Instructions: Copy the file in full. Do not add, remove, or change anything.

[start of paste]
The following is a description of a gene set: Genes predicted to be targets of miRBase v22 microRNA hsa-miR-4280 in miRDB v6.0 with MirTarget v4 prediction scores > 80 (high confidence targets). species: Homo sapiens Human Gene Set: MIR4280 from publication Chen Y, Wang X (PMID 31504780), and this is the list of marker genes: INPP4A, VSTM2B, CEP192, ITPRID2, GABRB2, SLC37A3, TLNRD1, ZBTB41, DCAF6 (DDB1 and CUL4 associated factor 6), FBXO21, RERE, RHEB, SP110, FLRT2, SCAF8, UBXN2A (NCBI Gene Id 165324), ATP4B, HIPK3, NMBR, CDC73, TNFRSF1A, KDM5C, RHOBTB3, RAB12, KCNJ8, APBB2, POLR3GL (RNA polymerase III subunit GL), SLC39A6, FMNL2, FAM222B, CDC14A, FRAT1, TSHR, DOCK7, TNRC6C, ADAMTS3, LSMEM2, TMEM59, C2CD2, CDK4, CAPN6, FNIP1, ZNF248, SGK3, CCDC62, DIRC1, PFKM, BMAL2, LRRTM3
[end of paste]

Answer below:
The following is a description of a gene set: Genes predicted to be targets of miRBase v22 microRNA hsa-miR-4280 in miRDB v6.0 with MirTarget v4 prediction scores > 80 (high confidence targets). species: Homo sapiens Human Gene Set: MIR4280 from publication Chen Y, Wang X (PMID 31504780), and this is the list of marker genes: INPP4A, VSTM2B, CEP192, ITPRID2, GABRB2, SLC37A3, TLNRD1, ZBTB41, DCAF6 (DDB1 and CUL4 associated factor 6), FBXO21, RERE, RHEB, SP110, FLRT2, SCAF8, UBXN2A (NCBI Gene Id 165324), ATP4B, HIPK3, NMBR, CDC73, TNFRSF1A, KDM5C, RHOBTB3, RAB12, KCNJ8, APBB2, POLR3GL (RNA polymerase III subunit GL), SLC39A6, FMNL2, FAM222B, CDC14A, FRAT1, TSHR, DOCK7, TNRC6C, ADAMTS3, LSMEM2, TMEM59, C2CD2, CDK4, CAPN6, FNIP1, ZNF248, SGK3, CCDC62, DIRC1, PFKM, BMAL2, LRRTM3